Alex was in Antarctica again from mid-February through most of March. I held down the fort back at home and got things ready for my trip down to Chile.
I flew down to Chile on March 20th, leaving in the afternoon. My trip started off a little hectic, when I realized that I had not switched my shoes out from going to help in Weston's class that morning. I was supposed to switch to my running shoes, which were a little muddy from my morning run. I forgot to put those on before I left, and I really needed them since I knew I would be hiking around a lot in Chile. Luckily we live close to the airport, so I went in to check my bag while my parents headed back home to get my shoes. They made it back in time to swap out the shoes and I made my flight.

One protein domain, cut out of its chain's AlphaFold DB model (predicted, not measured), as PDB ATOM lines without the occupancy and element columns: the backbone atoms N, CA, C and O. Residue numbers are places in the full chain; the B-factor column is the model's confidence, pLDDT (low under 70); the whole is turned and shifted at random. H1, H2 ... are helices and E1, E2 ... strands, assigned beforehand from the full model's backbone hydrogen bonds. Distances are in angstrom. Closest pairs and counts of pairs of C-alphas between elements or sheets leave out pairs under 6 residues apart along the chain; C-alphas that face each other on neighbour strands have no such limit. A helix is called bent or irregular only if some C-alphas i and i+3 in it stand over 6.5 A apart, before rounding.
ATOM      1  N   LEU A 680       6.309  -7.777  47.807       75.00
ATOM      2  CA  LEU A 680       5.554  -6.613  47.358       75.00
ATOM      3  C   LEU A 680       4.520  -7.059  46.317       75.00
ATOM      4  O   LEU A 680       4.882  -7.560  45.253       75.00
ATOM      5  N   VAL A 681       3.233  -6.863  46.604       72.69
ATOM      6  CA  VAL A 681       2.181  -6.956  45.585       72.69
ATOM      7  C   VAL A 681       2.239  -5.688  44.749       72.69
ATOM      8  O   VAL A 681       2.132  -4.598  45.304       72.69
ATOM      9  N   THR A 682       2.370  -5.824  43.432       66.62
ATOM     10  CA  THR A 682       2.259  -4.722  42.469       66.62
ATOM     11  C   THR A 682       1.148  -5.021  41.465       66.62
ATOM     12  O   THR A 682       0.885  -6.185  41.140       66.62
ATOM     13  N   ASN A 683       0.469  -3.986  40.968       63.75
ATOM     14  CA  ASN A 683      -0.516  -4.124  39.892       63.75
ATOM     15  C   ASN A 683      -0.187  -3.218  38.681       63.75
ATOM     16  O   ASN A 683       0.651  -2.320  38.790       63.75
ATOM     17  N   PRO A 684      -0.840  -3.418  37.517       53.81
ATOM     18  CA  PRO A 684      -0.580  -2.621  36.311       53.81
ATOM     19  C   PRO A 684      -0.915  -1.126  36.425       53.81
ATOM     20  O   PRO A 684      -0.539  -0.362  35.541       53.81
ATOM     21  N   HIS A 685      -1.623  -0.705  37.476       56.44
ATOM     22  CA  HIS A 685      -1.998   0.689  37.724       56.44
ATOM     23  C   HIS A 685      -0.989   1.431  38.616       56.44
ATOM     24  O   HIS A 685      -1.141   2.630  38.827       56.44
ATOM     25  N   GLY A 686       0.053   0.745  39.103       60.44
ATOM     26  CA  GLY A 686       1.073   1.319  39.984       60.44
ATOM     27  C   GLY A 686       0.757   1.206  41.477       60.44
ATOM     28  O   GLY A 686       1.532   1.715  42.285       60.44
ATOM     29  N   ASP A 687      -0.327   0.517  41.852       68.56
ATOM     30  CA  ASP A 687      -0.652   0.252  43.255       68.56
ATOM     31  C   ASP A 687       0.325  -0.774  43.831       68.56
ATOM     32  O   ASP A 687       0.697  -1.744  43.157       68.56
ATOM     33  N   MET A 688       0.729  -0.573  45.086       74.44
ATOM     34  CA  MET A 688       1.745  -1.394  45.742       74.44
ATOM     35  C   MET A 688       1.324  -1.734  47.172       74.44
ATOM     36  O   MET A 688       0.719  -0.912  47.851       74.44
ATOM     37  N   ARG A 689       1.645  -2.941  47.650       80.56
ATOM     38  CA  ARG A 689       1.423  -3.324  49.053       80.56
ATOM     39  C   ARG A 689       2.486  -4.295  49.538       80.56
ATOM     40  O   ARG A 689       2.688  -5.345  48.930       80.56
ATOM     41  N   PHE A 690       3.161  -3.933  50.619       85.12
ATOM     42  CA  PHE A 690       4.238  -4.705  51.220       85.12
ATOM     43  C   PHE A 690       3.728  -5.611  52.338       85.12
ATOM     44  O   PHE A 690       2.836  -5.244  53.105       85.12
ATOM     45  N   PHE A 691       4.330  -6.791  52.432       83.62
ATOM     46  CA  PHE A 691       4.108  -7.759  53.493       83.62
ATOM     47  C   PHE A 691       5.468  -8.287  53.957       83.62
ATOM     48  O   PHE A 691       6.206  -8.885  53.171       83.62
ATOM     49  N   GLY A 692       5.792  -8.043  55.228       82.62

My first flight was to Dallas, and I didn't have any problems there. The long flight went well, but I couldn't sleep. I arrived in Santiago about 8:00am there. My flight to Punta Arenas wasn't until 2:30pm, so I already had 6.5 hours to wait around. I got my checked bag, went through customs, and re-checked my bag for the next flight. I sat around for a long time and then about 2 hours before my flight, I went through security and sat at the gate. However... when I was trying to board, my ticket wouldn't scan. It turns out that wasn't my flight and I had been sitting at the wrong gate. I was confused because the flight was going to Punta Arenas via Puerto Montt, but apparently there were 2 flights leaving about 15-30 minutes apart going the same places. AND the flight numbers were both 200-something. When I had looked at the flight board earlier, I only saw the one flight (the wrong one). By the time I was denied boarding on the flight and looked at the board again, my flight said "last call". I ran to find the gate, but it wasn't even on the same level. By the time I found the gate downstairs, it was too late. I missed my flight.